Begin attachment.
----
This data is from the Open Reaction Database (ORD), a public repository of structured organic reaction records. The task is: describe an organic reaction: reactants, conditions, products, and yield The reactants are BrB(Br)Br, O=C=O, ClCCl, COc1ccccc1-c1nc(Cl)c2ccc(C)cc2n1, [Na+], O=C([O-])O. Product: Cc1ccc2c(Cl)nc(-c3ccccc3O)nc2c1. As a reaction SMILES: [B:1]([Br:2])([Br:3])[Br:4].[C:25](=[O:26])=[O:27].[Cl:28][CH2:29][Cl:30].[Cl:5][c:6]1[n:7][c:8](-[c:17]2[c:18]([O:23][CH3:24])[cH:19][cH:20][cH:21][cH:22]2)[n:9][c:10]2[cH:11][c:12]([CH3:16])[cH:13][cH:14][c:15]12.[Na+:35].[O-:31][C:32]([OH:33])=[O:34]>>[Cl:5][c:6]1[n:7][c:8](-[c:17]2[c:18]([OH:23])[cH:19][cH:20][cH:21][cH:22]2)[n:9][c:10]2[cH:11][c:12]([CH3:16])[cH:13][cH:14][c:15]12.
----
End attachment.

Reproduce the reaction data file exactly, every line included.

This data is from the Open Reaction Database (ORD), a public repository of structured organic reaction records. The task is: describe an organic reaction: reactants, conditions, products, and yield The reactants are BrB(Br)Br, O=C=O, ClCCl, COc1ccccc1-c1nc(Cl)c2ccc(C)cc2n1, [Na+], O=C([O-])O. Product: Cc1ccc2c(Cl)nc(-c3ccccc3O)nc2c1. As a reaction SMILES: [B:1]([Br:2])([Br:3])[Br:4].[C:25](=[O:26])=[O:27].[Cl:28][CH2:29][Cl:30].[Cl:5][c:6]1[n:7][c:8](-[c:17]2[c:18]([O:23][CH3:24])[cH:19][cH:20][cH:21][cH:22]2)[n:9][c:10]2[cH:11][c:12]([CH3:16])[cH:13][cH:14][c:15]12.[Na+:35].[O-:31][C:32]([OH:33])=[O:34]>>[Cl:5][c:6]1[n:7][c:8](-[c:17]2[c:18]([OH:23])[cH:19][cH:20][cH:21][cH:22]2)[n:9][c:10]2[cH:11][c:12]([CH3:16])[cH:13][cH:14][c:15]12.